A Full Year At The ADA: Coastal Carolina Grad Richie Schiraldi talks about his year long experience and devising process in the final days at the Villa Godiola
by admin • May 22, 2013 • Student Life, Uncategorized, Undergraduate Physical Theatre • 0 Comments
Being at the ADA for an entire school year was truly a blessing. Other than the MFAs, Caleb Murphy and I were the first to spend two semesters living and training at the villa. Our first semester was spent in the undergrad courses offered, while our second semester was a program that the three of us – we were joined by a third person in our track for the latter half of the year, Leslie Miller – worked together with the faculty to create a working process for the future cohorts in the BFA Physical Theater program. While I could boast for days about how wonderful first semester and the undergrad program were, I would like to focus on the second semester.
We were privileged to have Michele Bottini as our mentor and coach through the process of creating our final project; we were to present a sort of showcase project at the end of the semester. We returned to the ADA at the end of January after a winter break back in the USA, and arrived with the concept of producing one-man shows. We wanted to be able to leave with something we could use in the real world, considering the other seniors at our home college Coastal Carolina University were leaving with monologue and song books. This of course met the assumption of the ADA head-on when we were suggested to create a three-person show. We spend weeks trying to come up with concepts, having trials and failures, and working on one-man shows on the side in our spare time. I personally had absolutely no clue to what I wanted for a solo show, until I had a terrible case of the flu and was bed-ridden for a week. I could do nothing but watch movies I had on my computer, do research, or sleep. I found being removed from the work gave me my best ideas. Towards the downfall of my illness, I simply woke up one morning with a clear idea and wrote a 4-page solo show in detail from start to finish.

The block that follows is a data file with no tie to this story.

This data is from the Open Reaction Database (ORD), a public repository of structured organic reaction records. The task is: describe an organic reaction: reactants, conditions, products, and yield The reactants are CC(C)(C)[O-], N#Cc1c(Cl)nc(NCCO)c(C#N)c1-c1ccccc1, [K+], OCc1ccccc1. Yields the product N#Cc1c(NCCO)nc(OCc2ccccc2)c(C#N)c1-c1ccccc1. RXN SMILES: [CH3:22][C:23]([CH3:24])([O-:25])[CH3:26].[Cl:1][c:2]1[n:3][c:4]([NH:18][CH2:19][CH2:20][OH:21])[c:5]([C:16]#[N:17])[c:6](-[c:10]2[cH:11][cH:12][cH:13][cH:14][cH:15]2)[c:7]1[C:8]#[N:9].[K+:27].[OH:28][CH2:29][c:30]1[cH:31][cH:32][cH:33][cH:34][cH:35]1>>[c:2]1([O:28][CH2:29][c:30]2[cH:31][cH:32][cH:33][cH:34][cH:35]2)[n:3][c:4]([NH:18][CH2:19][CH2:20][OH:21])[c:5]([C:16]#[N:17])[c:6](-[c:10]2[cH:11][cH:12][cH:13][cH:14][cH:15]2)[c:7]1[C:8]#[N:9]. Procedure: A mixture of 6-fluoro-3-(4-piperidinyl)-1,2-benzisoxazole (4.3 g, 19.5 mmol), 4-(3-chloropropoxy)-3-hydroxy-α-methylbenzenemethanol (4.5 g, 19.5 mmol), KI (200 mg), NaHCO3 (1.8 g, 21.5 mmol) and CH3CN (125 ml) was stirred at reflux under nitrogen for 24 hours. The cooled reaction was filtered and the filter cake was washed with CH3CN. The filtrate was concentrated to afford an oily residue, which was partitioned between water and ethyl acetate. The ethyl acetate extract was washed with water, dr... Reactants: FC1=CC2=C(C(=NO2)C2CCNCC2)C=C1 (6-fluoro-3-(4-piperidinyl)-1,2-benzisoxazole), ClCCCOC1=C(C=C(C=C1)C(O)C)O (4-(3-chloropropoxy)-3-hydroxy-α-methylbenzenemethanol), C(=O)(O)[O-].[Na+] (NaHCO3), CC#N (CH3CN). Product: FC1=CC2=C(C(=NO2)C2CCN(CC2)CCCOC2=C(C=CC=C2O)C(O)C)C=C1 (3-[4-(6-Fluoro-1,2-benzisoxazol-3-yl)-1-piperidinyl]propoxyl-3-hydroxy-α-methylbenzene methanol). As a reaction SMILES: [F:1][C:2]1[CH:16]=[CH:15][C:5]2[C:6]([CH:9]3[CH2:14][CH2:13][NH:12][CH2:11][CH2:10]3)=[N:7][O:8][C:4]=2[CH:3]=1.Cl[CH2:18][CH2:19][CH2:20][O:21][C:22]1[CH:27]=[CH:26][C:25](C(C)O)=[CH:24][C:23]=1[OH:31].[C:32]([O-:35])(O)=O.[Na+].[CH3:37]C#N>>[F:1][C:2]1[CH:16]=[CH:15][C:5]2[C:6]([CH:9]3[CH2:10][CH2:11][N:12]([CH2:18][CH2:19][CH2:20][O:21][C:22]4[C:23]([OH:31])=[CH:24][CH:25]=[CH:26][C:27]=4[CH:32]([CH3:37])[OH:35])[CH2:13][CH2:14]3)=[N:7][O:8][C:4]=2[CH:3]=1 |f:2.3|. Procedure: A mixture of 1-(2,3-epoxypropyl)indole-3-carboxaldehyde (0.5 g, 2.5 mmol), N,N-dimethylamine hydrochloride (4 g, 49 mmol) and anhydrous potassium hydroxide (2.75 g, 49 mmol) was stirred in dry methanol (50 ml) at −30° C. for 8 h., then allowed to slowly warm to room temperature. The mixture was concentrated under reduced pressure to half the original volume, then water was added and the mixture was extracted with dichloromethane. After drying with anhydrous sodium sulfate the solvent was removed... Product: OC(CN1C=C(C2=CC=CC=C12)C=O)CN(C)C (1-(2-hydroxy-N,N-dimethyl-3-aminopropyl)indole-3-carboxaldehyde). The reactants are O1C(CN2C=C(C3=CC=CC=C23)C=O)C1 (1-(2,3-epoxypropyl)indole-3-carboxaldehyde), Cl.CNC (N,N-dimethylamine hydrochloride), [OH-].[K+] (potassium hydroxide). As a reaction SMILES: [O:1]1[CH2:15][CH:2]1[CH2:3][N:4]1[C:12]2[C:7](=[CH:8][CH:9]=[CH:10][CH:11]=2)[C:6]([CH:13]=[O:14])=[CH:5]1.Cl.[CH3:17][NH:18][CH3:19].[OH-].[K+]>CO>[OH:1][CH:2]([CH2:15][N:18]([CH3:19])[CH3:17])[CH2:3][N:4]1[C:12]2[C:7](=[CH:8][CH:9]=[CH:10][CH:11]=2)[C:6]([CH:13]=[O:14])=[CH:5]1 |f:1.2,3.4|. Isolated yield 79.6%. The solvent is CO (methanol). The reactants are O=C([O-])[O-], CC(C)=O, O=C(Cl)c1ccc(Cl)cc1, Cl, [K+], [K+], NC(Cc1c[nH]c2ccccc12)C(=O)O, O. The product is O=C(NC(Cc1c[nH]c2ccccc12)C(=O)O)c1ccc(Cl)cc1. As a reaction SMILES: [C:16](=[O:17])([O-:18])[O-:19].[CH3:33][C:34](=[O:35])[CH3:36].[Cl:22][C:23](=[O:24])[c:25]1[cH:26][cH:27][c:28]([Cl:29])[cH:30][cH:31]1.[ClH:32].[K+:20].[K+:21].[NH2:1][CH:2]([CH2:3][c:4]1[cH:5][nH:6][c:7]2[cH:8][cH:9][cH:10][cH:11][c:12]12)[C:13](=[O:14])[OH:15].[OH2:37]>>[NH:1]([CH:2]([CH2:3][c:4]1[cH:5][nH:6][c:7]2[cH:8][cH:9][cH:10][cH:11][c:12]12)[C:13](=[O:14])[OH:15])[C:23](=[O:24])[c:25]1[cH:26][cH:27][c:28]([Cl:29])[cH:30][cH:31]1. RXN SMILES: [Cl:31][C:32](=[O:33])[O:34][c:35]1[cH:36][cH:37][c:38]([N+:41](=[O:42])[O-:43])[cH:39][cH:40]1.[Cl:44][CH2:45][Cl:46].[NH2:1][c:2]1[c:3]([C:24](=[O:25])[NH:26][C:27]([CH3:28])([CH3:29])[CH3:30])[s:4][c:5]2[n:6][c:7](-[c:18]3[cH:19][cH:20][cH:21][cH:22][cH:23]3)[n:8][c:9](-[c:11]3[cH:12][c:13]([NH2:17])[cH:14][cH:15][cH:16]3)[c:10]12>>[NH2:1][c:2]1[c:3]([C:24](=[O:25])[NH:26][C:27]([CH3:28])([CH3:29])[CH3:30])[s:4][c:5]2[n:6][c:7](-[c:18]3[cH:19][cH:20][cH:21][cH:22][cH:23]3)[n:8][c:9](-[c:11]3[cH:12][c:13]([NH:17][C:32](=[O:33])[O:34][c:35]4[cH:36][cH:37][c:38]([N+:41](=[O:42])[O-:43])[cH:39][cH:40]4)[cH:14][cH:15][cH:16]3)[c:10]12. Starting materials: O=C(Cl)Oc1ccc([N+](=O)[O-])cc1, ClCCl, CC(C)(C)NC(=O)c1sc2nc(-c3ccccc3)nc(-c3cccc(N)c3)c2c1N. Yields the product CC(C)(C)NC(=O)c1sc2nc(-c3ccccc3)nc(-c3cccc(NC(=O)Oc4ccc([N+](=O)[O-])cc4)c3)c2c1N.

I was so excited to get back up on my feet and begin working on it, but I came to find that though it was an incredible idea in my head, it didn’t work so well in reality. We have limitations, and we must recognize and work with them, despite how much we want to defy them. Needless to say, I scrapped the idea; I had to give my child to the orphanage. However, I was left with a spark: A box. As simple as it is. What do I do with a box? Move it, stand on it, sit on it, and bang on it. With the help of Michele, Caleb, and Leslie, I began to work in class and in studio time – free time to work on what you wish. I used exercises Michele offered us to figure out the most practical and interesting ways to move a box, climb on a box, stand on a box, sit on a box, and bang on the box. After another month and a half of fine-tuning, I had a 10-minute on-man show in which I literally do nothing but push a box, climb on it, and climb off it, and so far it has survived the condemning test of the audience.
While I was working on this, my two partners were developing their own astonishing pieces, and we also worked on a couple of two-person pieces. At the end of the semester, we combined our 5 pieces, sewed it together with simple transitions, and created an hour-long show of 100% original material. Clown Town currently has made a European and American debut, and is already set to tour the South East of the USA in the next year, and by South East I mean South Carolina, North Carolina, and possibly New Orleans. We had the idea about halfway through the semester that we wanted to be able to perform this in other places. Why should we break something up if it has potential to be successful? We have discovered a chemistry that is very rare, I think, and we don’t want to throw away a years worth of work. Due to the idea of creating a troupe, eventually a company, and touring our cabaret-style clown-esque show, we decided we needed to keep everything as simple as possible. Minimal lights, adaptable entrances and exits, at the most three boxes (possible with one), a hula-hoop, and 6 juggling balls. We designed our show to be performed virtually anywhere, to have pieces taken out, added in, or rearranged.
Now, enough of the business. Throughout both semesters, I have met some of the best and a couple of the lesser people in my life. I have also been able to make a distinction between students in specific colleges and regions by how they are universally trained. Wonderful connections have been made, mostly in second semester as we introduced Clown Town as our future.
Caleb and I had minimal classes our second semester; we took a couple of workshops, and one full class that was spread out throughout the semester. As nice as the free-time was, it also seemed very intimidating at times. Two of the workshops we took were that of Leather Mask Making – in which we left with each a mask, and then figured out how to make leather clown noses – and Clown – taught by the wonderful Barry Lubin.
The only thing that I wish to have done is to spend more time in town, or traveling. I wish I spent more time with the culture, but if you don’t bleed for your art, then you’re not putting enough of yourself in it. That is a discussion for another time.
To be quite honest, I had no idea what to expect. I arrived with an open-mind, and I left with one even more open to the world.
– Richie Schiraldi